Pregnant women take note: There’s something about the name “Emma” that turns a girl into a prizefighter swinging her fists for human––often specifically women’s––rights, or, as we like to say here at the Jewish Women's Archive, a “troublemaker” in the best sense of the word.
In 1878, Naphtali Herz Imber, an English poet originally from current-day Ukraine, paid tribute to the dream of a Jewish homeland.
If you are under the age of 20, there’s never been a time in your life when a Jewish woman hasn’t been sitting on the Supreme Court of the United States.
Last January, a 4-foot, 9-inch bundle of power named Naomi Kutin squatted and focused her considerable energies on the task at hand: hoisting a whopping 214.9 pounds (more than double her own 97 pounds). At the moment of that seemingly impossible lift, beating out her much older competitors, Naomi set a new powerlifting world record for women in her weight class.
To be human is to feel pain. Show me a soul that has walked this earth, that has lived and died unscathed, unscarred—physically and emotionally.
I have always loved Tu B’Av, a holiday that honors the ancient tradition in which maidens, dressed in white, gather and dance in the fields and vineyards, intent on meeting their beshert, their soul mate. Per tradition, the unmarried men of the village came out in droves and watched the women dance. There is a discrepancy regarding who “chose” whom during those ancient times. Perhaps it was mutual: eyes and hearts locking in, the couple leaving together to embark on their life of male-female partnership.
When I opened The Boston Globe on Friday morning, I was greeted by a large photo above the fold of a jubilant Kayla Harrison, who had just become the first US judo athlete to win an Olympic gold medal.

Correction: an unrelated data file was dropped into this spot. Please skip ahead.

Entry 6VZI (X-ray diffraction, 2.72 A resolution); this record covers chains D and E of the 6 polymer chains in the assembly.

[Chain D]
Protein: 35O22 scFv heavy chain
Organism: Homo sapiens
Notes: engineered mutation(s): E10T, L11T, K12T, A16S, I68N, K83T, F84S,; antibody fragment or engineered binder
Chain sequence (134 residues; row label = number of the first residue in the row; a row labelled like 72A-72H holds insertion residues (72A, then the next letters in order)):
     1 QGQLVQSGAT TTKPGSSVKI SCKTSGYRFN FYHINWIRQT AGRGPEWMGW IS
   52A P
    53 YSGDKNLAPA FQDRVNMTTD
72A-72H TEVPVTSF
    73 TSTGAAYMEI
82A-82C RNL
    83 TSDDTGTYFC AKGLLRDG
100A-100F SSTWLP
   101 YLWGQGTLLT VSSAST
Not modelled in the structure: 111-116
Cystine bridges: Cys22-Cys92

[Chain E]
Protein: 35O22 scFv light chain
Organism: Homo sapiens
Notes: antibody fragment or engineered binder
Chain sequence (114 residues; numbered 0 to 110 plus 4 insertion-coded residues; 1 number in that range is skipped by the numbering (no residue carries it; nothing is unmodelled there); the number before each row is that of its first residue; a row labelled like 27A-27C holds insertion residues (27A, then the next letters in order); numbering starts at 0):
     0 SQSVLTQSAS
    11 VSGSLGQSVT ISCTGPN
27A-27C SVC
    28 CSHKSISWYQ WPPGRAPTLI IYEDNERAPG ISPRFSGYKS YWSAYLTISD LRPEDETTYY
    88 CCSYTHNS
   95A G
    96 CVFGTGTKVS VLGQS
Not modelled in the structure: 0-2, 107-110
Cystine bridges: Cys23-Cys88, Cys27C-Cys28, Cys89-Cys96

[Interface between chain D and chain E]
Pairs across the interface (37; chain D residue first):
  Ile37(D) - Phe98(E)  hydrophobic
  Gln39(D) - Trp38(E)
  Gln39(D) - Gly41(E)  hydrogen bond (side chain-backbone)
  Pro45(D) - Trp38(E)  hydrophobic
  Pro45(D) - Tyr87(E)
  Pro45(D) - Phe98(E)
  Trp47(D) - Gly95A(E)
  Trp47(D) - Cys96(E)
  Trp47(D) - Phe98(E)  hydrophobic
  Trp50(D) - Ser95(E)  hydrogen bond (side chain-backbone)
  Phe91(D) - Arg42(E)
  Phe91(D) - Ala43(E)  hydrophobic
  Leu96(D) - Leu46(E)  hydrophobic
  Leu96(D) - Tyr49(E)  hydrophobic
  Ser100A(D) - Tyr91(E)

Though you’re ten years my junior, you inspire me. At five feet two inches, you are strong—in body and spirit; you are open and kind; you are level-headed and take things as they come.
As JWA's Institute for Educators comes to a close, we wanted to share a few moments ... and messages.
This week teachers from around the nation are participating in JWA’S Institute for Educators.
Introduction: 25 bright and impassioned teachers from all over the country are sitting in a large circle in a nondescript room of a Sheraton Hotel in a suburb of Boston. But what they’re talking about is far from nondescript. This is day one of the Jewish Women’s Archive's Institute for Educators, four intensive days focused on a cutting edge curriculum called Living the Legacy, which brings to life the rich and deep history of American Jewish activism. At the core of the curriculum lie stories, sharing them, living them, cultivating them, and in the words of Judith Rosenbaum, the Archive’s Director of Public History, letting them cultivate us.
Who are you?
I mean really . . .
Who are you . . . when you are alone and no one is watching?
What is your wave state?
This July marks one year since choreographer, author, and innovator Liz Lerman parted ways with her dance company, formerly the Liz Lerman Dance Exchange (now just the Dance Exchange) to fly solo as an independent choreographer.
Joan Rivers: a woman of chutzpadik and chilarity. We either love her, or hate her. She’s either the talk of the town, or fades into red carpet oblivion . . . only to be resurrected again.
As our July 4th week comes to a close, we at JWA close the circle on our Celebrate Fiercely Independent Jewish Women call for submissions, which began last week and continues today with an announcement and related blog piece. The announcement: We at JWA enjoyed reading your submissions, and we were particularly moved by the tribute written by Jennifer Steinberg in honor of her grandmother, LTG. We invited Jennifer to write an expanded piece on LTG, which you will find below. We encourage you to read Jennifer's original 150-200 word submission, along with the other fine tributes. Though our country's indepence day has passed, let's continue to keep the FIJW energy and inspiration alive. . .
How to cite this page
Jewish Women's Archive. "Blog." (Viewed on September 17, 2014) <http://jwa.org/blog>.